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International Journal of Alzheimer’s Disease
Volume 2011 (2011), Article ID 484021, 6 pages
Research Article

Adenosine A2A Receptor and IL-10 in Peripheral Blood Mononuclear Cells of Patients with Mild Cognitive Impairment

Dipartimento di Medicina Interna, Università degli Studi di Milano & Unita di Geriatria, Fondazione IRCCS Ca' Granda Ospedale Maggiore Policlinico, Via Pace 9, 20122 Milano, Italy

Received 31 December 2010; Revised 18 February 2011; Accepted 7 March 2011

Academic Editor: A. P. Hudson

Copyright © 2011 Beatrice Arosio et al. This is an open access article distributed under the Creative Commons Attribution License, which permits unrestricted use, distribution, and reproduction in any medium, provided the original work is properly cited.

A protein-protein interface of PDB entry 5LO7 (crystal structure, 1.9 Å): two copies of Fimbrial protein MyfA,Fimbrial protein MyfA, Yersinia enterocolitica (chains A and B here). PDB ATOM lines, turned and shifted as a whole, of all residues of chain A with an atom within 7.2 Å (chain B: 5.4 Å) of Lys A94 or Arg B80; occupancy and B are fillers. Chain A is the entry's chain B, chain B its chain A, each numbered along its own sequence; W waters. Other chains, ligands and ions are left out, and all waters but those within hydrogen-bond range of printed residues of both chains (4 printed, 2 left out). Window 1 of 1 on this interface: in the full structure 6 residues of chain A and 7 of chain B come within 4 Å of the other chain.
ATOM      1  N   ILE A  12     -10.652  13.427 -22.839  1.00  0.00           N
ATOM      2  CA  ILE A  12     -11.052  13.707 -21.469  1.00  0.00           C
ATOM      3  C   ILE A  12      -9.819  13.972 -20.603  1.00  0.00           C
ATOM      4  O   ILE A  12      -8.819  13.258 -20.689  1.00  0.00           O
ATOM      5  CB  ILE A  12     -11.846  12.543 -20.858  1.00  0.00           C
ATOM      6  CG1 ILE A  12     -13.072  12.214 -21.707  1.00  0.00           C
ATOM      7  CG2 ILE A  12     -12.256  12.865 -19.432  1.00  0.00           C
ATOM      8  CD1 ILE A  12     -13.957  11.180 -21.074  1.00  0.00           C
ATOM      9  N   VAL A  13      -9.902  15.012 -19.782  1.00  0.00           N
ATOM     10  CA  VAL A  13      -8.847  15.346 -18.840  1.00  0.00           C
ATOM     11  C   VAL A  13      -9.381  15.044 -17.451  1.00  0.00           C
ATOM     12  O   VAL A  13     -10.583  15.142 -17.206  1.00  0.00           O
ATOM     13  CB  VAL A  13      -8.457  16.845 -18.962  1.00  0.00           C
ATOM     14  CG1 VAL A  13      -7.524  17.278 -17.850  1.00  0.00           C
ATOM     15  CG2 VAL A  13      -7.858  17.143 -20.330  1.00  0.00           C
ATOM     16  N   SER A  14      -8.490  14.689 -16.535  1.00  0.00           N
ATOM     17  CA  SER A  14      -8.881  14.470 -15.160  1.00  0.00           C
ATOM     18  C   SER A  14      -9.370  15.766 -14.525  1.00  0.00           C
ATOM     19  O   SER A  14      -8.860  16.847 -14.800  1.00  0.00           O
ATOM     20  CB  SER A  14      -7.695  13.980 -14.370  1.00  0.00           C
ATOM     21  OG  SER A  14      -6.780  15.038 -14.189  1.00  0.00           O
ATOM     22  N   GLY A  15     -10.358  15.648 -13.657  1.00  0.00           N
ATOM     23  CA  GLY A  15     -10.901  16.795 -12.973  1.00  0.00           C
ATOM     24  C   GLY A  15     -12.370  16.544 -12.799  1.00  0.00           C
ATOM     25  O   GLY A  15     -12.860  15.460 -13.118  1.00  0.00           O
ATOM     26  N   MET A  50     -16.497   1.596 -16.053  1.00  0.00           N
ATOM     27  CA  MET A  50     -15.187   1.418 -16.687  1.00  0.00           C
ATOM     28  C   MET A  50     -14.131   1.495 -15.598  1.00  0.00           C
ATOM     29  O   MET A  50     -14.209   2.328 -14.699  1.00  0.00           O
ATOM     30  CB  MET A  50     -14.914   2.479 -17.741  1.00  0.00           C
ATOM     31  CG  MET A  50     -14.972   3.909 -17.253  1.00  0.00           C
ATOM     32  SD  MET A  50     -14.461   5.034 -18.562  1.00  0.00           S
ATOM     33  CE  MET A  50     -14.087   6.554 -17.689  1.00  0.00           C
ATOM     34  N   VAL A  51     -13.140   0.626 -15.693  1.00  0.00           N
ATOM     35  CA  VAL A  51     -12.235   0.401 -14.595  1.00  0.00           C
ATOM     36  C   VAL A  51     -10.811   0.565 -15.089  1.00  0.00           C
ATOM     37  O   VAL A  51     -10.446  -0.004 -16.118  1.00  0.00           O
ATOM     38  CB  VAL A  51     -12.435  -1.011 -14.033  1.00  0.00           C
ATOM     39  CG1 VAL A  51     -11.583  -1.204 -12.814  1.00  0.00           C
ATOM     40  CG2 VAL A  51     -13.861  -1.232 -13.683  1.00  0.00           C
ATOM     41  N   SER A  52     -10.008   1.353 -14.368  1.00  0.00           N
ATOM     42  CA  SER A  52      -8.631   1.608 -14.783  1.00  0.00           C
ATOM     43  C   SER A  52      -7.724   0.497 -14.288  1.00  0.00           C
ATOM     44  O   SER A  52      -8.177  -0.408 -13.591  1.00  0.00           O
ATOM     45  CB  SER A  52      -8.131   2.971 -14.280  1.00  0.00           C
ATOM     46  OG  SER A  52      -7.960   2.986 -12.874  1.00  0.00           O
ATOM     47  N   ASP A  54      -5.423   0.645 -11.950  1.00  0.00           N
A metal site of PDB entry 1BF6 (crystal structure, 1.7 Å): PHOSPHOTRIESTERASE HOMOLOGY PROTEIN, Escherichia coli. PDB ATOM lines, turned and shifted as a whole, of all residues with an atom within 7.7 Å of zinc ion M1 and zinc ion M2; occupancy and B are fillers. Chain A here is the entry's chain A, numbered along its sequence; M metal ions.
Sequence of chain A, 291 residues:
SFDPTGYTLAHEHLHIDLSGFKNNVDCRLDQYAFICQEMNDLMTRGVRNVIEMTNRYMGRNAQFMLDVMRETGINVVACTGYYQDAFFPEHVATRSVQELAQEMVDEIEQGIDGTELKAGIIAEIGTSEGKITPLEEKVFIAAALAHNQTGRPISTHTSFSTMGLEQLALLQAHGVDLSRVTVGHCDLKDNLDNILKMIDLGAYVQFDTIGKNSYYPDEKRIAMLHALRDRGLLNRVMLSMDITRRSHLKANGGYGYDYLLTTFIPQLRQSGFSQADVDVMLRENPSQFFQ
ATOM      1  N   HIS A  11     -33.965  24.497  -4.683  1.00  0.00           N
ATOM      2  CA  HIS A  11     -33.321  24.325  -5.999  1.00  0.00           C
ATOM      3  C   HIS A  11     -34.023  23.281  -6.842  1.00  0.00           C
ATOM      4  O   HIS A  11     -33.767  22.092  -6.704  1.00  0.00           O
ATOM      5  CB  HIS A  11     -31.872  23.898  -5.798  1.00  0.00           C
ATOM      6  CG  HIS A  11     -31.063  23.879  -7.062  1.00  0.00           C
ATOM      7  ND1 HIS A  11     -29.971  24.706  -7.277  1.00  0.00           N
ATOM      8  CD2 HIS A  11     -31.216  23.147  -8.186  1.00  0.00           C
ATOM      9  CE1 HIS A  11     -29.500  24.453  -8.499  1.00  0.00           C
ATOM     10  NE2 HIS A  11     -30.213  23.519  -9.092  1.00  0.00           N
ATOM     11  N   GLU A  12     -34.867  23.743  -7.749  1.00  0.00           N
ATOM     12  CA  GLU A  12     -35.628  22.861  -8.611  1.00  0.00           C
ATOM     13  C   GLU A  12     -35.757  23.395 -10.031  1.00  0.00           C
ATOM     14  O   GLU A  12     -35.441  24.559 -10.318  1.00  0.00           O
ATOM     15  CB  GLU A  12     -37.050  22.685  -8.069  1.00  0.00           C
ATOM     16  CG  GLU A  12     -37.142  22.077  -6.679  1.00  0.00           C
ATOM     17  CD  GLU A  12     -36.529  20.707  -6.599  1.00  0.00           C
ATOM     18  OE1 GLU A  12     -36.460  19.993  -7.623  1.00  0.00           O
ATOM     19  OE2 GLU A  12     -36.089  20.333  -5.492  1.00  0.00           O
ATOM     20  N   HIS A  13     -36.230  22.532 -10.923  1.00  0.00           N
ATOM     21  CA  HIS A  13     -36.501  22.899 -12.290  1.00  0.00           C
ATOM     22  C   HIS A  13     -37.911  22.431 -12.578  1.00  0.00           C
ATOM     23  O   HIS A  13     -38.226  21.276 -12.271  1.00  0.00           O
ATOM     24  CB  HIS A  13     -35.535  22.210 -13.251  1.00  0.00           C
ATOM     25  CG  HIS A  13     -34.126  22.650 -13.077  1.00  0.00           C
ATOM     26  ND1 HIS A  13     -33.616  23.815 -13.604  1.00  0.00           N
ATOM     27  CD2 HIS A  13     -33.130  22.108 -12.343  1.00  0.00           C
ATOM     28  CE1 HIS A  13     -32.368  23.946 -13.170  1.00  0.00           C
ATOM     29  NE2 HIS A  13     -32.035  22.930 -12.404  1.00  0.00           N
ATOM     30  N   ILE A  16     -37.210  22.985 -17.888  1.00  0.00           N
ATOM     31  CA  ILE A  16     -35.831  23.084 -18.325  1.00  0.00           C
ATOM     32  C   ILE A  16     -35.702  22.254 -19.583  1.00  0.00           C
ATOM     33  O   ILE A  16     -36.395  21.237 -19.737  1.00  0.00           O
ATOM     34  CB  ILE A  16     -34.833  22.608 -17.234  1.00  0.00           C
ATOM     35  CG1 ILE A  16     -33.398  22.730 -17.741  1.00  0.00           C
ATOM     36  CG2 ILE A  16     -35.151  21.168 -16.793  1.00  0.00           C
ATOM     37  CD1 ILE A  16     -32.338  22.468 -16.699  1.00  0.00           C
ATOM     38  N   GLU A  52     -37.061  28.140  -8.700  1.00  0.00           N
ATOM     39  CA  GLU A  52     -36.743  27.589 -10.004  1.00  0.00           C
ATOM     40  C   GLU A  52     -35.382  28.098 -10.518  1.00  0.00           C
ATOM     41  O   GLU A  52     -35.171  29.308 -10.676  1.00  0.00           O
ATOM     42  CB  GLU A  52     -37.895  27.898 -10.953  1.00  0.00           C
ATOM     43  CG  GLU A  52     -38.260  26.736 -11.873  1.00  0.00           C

Adenosine suppresses immune responses through the A2A receptor (A2AR). This study investigated the interleukin 10 (IL-10) genetic profile and the expression of A2AR in peripheral blood mononuclear cells (PBMCs) of patients with mild cognitive impairment (MCI), Alzheimer disease (AD), and age-matched controls to verify, if they may help distinguish different forms of cognitive decline. We analyzed the IL-10 genotype and the expression of A2AR in 41 subjects with AD, 10 with amnestic MCI (a-MCI), 49 with multiple cognitive domain MCI (mcd-MCI), and 46 controls. There was a significant linear increase in A2AR mRNA levels and A2AR density from mcd-MCI to a-MCI, with intermediate levels being found in AD. The IL-10 AA genotype frequency was 67% in a-MCI, 46% in AD, 35% in mcd-MCI, and 20% in controls. These data suggest that the assessment of the IL-10 genotype and the expression of A2AR in PBMCs may be a valuable means of differentiating between a-MCI and mcd-MCI.